As the nation pauses to honor its fallen soldiers, Medtronic works to address veterans’ issues.
When Medtronic patients call with questions about their medical devices, they’re in steady hands when they reach Steve Kregel.
“You have the opportunity to help people who are generally going through a tough transition,” Kregel said. “Many have just received their first medical implant. They don’t know what to expect and you’re there as a calming force in their turbulent times,” he said.
Kregel knows all about handling handle medical emergencies.
As a Navy medic, he served for 10 months in Iraq. He says the military helped him develop skills that would benefit any employer.
“Attention to detail and work ethic are some of the biggest benefits you’ll get when hiring a veteran,” Kregel said. “They may not know all the nuances of the position but I guarantee they will learn at least as quickly as other job candidates,” he said. Learn more about Steve and his role at Medtronic.
Kregel is among more than 1,100 military veterans who work at Medtronic. As the nation pauses to honor America’s fallen soldiers this Memorial Day, Medtronic continues to make specific efforts to address veterans' issues, including employment.
Ty Carter, Medal of Honor recipient
Medtronic and its Veteran Employee Resource Group (VERG), which has more than 400 members, held a forum during last year’s Congressional Medal of Honor convention in Minnesota, to discuss job issues facing veterans. (See “Medtronic Honors Congressional Medal of Honor Recipients.”)
Veterans urged all employers to look beyond resumes to the skills and intangibles that military service teaches.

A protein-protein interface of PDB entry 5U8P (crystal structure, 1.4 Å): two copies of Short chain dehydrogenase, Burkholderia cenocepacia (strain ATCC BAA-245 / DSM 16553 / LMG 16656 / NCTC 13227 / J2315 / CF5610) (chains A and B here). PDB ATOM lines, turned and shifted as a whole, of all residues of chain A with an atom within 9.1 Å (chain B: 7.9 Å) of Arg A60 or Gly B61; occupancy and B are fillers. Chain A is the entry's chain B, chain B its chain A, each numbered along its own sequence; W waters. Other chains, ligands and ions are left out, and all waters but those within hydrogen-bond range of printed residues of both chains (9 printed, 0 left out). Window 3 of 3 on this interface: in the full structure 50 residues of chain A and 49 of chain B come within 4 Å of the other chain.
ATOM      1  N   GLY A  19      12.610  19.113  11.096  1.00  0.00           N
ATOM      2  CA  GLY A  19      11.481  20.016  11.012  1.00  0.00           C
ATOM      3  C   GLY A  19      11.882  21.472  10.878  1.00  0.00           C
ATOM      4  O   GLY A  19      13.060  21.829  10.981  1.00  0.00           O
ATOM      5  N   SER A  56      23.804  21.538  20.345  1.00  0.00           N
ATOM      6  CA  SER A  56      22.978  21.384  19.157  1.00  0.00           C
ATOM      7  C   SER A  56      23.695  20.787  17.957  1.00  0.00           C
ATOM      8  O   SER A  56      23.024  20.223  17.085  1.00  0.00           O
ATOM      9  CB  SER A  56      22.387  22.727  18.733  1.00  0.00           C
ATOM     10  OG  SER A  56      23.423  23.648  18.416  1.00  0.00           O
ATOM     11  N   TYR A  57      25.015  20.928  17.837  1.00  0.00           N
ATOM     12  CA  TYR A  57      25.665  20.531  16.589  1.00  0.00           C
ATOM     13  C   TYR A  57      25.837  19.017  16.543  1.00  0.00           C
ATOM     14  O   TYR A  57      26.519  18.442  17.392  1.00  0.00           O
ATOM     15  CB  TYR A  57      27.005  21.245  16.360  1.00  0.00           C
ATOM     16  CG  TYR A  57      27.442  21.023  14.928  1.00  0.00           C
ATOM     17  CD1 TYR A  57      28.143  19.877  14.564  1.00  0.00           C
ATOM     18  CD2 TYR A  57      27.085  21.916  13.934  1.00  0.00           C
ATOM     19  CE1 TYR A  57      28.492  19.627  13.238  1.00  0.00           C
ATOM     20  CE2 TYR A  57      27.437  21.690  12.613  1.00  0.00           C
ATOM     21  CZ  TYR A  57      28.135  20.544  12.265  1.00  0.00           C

“If companies just understand the assets that veterans have, they’ll want to utilize them. It’s a huge, almost untapped resource, and corporations need to take advantage,” said Ty Carter, a Medal of Honor recipient who participated in the panel.
Mission, Mentoring and Teamwork
After 20 years in the Marines, Tim Murphy turned down job opportunities in the defense industry for a job at Medtronic. He now leads a team of engineers at the Medtronic Energy and Component Center (MECC), focusing specifically on product quality.
Murphy said the team-oriented skills of military veterans fit well in the business environment.
“In business most anything is going to require your ability to work with other groups and work cross-functionally and that’s something you realize quickly in the military. It’s all of us pulling together in order to get that mission accomplished,” Murphy said. Learn more about Tim and his role at Medtronic.
Medtronic VERG members like Jose Ayala help mentor fellow veterans, even those who don't work at Medtronic.
When the Navy recalled Ayala to active duty in Afghanistan, Medtronic made up the difference between his military and company pay.
“I continued to be an active employee at Medtronic, so it was a great opportunity and a great experience, to serve my country again without worrying about my job when I got home,” he said. Learn more about Jose and his role at Medtronic.
Kregel is impressed by the Medtronic focus on support for veterans. “I think Medtronic is the most supportive group or company I’ve met since I left the military in terms of veterans’ issues,” he said.
It’s a commitment that Medtronic will continue to follow.
“We recognize there are skills unique to military veterans that greatly benefit corporations, and I’m pleased with how our management and leadership have embraced veterans and want to do even more,” said Rob Clark, vice president of communications at Medtronic and a former Air Force officer.
Veterans interested in careers at Medtronic can learn more at http://www.medtronic.com/us-en/about/careers.html.